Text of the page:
Posted by: John Savageau in china, censorship on
Jun 30, 2009
Possibly due to international pressure, possibly due to the fact it probably simply wouldn't work, China has made a decision to delay the deadline for companies to install the controversial "Green Dam" software in all new computers sold in the country. The software package, formally called "Green Dam Youth Escort," was promoted by the Chinese government as a utility to protect Chinese citizens from being exposed to pornography.
However, once the package was released to manufacturers and testing organizations it quickly became apparent the software had other features, including filtering words and topics deemed too sensitive for Internet users. Those topics include phrases like "Falun Gong," and "7/4 (a reference to the Tianamen Square Massacre)." If a user typed sensitive phrases into a browser search window, Green Dam would immediately close the browser window denying the user access to both the browser and content.
Other content being requested resulted in POP UP screens announcing the content is "harmful" to web viewers.
Internet censorship is control or suppression of the publishing or accessing of information on the Internet. (Wikipedia)
Attempts to censor Internet content have been around for years. In the good old days of the US Internet we had a lot of innovative censorship ideas including the Communications Decency Act of 1996 and the "clipper chip." In recent years we've added additional utilities demanded by the Children's Internet Protection Act and Online Predators Act.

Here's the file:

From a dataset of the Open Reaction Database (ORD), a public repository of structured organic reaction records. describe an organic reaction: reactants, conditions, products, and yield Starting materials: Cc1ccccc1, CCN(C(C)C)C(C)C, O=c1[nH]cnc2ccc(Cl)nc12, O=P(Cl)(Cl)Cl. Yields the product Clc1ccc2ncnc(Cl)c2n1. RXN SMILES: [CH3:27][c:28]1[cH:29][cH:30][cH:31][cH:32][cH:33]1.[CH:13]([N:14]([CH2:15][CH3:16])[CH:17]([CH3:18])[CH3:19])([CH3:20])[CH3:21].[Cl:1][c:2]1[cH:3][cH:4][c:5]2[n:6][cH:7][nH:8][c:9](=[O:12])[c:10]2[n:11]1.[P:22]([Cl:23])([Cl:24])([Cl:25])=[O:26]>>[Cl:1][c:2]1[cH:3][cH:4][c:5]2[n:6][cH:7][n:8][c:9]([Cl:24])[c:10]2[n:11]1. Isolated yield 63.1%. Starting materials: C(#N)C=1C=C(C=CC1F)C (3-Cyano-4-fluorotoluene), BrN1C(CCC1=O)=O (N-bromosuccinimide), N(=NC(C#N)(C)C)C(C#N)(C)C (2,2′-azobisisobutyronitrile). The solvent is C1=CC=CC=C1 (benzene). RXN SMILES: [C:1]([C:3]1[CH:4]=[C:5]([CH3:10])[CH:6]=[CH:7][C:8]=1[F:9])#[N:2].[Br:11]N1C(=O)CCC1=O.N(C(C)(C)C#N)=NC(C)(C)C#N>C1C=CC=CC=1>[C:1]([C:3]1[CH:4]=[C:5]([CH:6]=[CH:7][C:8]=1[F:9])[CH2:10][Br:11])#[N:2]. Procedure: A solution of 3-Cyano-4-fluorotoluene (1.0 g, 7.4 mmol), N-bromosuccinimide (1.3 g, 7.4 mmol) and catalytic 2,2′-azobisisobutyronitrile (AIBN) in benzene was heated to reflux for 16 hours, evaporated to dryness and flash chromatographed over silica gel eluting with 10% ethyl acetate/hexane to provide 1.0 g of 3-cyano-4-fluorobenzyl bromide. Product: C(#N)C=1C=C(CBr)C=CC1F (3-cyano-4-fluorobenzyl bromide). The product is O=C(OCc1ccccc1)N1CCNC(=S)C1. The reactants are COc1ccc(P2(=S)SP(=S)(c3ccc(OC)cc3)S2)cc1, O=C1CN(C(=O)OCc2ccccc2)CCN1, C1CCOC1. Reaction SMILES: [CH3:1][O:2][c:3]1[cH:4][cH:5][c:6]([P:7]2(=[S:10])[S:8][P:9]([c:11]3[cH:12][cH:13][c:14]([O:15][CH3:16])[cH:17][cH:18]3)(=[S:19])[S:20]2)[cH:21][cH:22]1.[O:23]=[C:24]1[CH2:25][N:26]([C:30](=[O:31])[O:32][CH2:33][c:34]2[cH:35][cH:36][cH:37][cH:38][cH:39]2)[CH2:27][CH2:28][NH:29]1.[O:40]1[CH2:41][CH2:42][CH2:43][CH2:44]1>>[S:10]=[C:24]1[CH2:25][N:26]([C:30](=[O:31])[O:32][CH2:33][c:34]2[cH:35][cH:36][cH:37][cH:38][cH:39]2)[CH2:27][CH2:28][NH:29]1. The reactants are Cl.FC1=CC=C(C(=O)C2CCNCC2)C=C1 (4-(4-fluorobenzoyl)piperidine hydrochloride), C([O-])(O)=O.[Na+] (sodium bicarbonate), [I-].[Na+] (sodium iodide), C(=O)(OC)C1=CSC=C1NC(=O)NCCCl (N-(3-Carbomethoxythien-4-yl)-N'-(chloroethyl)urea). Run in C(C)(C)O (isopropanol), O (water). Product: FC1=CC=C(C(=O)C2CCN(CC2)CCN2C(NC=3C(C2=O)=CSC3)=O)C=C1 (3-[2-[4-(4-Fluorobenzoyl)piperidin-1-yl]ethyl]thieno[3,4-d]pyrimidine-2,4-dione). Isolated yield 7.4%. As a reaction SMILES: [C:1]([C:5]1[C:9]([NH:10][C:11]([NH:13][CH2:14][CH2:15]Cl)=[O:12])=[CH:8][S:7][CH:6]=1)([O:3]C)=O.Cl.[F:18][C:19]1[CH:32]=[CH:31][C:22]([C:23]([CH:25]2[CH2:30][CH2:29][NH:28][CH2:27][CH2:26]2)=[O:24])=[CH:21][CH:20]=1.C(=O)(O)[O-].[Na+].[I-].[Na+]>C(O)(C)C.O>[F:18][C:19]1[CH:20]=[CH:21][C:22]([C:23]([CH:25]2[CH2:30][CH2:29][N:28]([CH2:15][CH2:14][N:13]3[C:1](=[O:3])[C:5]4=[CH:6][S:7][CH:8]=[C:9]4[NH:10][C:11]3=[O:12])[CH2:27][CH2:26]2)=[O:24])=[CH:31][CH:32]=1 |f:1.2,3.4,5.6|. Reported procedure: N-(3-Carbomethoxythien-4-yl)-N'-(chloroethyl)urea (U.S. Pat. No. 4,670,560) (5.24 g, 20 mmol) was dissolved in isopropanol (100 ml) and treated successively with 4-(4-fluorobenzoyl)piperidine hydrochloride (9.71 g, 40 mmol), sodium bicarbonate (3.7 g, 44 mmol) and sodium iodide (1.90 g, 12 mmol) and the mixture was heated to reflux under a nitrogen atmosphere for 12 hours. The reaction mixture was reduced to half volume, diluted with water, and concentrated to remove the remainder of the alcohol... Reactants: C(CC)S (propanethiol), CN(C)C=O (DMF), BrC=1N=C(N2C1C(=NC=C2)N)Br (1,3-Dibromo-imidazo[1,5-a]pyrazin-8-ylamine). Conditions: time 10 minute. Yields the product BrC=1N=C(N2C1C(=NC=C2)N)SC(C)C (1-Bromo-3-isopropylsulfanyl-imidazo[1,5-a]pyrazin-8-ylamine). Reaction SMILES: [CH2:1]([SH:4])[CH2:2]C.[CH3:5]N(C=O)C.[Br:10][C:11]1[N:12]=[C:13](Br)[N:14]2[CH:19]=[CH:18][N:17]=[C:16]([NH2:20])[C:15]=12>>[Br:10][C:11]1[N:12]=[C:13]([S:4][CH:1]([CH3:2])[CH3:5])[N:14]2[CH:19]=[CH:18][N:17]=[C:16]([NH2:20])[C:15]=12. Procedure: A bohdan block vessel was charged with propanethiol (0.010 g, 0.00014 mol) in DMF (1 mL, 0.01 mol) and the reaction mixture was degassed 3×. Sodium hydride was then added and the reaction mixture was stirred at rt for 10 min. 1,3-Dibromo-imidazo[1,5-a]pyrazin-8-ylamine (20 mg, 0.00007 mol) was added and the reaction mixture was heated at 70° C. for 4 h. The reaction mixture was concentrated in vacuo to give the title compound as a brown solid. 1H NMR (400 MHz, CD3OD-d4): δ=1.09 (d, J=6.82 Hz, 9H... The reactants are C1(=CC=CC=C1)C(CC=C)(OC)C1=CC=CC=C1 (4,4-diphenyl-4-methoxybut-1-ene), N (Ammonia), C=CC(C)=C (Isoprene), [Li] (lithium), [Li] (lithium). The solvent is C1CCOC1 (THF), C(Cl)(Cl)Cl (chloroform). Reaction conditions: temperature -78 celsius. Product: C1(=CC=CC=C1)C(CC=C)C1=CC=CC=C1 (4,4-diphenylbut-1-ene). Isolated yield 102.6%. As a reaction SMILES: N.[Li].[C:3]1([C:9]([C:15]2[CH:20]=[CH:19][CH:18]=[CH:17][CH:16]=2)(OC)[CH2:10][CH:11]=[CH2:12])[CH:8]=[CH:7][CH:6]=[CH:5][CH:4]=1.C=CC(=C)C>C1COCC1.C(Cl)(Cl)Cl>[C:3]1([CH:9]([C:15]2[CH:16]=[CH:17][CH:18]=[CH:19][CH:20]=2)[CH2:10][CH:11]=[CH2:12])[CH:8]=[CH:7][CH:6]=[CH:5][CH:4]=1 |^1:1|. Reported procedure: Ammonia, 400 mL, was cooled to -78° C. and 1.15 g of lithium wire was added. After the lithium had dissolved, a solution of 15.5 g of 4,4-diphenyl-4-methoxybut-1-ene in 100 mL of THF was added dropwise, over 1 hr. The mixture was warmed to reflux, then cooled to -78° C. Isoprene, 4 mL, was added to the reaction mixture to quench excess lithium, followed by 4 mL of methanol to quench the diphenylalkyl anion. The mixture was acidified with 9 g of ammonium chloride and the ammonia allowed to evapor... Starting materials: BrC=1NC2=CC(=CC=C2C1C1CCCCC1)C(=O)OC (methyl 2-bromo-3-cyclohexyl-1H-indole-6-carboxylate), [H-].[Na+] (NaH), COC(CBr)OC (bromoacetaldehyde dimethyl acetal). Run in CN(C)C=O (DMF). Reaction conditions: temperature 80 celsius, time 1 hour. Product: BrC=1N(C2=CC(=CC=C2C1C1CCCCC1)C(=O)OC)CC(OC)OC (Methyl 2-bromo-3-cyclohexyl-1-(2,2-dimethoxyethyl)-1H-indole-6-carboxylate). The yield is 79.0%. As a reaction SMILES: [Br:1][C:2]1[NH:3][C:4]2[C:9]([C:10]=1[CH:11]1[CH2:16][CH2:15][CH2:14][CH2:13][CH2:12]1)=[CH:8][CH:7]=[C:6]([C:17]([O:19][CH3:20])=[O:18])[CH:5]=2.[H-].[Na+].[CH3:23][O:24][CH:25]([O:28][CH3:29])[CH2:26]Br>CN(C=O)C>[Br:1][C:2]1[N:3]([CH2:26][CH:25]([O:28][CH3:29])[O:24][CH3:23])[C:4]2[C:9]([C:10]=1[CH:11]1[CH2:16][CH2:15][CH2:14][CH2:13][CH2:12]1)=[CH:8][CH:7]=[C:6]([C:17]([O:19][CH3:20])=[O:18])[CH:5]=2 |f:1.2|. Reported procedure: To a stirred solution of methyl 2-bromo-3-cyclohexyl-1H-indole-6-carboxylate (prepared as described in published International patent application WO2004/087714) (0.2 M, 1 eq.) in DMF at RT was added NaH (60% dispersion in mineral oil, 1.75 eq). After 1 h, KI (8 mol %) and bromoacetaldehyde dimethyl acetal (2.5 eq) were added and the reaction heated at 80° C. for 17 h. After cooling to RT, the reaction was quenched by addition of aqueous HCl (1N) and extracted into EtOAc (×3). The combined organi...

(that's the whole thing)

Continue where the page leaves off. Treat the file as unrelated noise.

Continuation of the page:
It is not only the United States. Many countries around the world restrict Internet access for a variety of reasons, both political and to prevent access to "indecent" materials.
It was a clear, very beautiful morning in Sydney. Mike brought the Pitts biplane up to about 4,500ft, and you could literally reach out and touch the mountains from the open cockpit and passenger seat. I came close to better appreciating the words of the classic poem that is understood by pilots, and very few others;
Mike Lagunowitsch, the pilot, a friend, and former colleague at Sprint Australia and Sprint China, is one of the few people I know who can really step away from the job, and escape into complete indulgence in life. Then almost like flipping a switch he returns to being one of the most enthusiastic, aggressive visionairies in the telecommunications industry.
Savageau: Mike, what are you doing these days? Been a long time since we had a chance to catch up.